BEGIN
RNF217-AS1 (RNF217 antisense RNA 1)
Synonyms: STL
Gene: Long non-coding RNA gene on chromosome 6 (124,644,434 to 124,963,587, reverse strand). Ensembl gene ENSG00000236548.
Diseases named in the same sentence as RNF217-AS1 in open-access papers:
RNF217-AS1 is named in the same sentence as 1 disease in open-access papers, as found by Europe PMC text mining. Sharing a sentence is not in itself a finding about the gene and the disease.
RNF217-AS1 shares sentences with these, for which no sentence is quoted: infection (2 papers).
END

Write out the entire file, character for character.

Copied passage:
RNF217-AS1 (RNF217 antisense RNA 1)
Synonyms: STL
Gene: Long non-coding RNA gene on chromosome 6 (124,644,434 to 124,963,587, reverse strand). Ensembl gene ENSG00000236548.
Diseases named in the same sentence as RNF217-AS1 in open-access papers:
RNF217-AS1 is named in the same sentence as 1 disease in open-access papers, as found by Europe PMC text mining. Sharing a sentence is not in itself a finding about the gene and the disease.
RNF217-AS1 shares sentences with these, for which no sentence is quoted: infection (2 papers).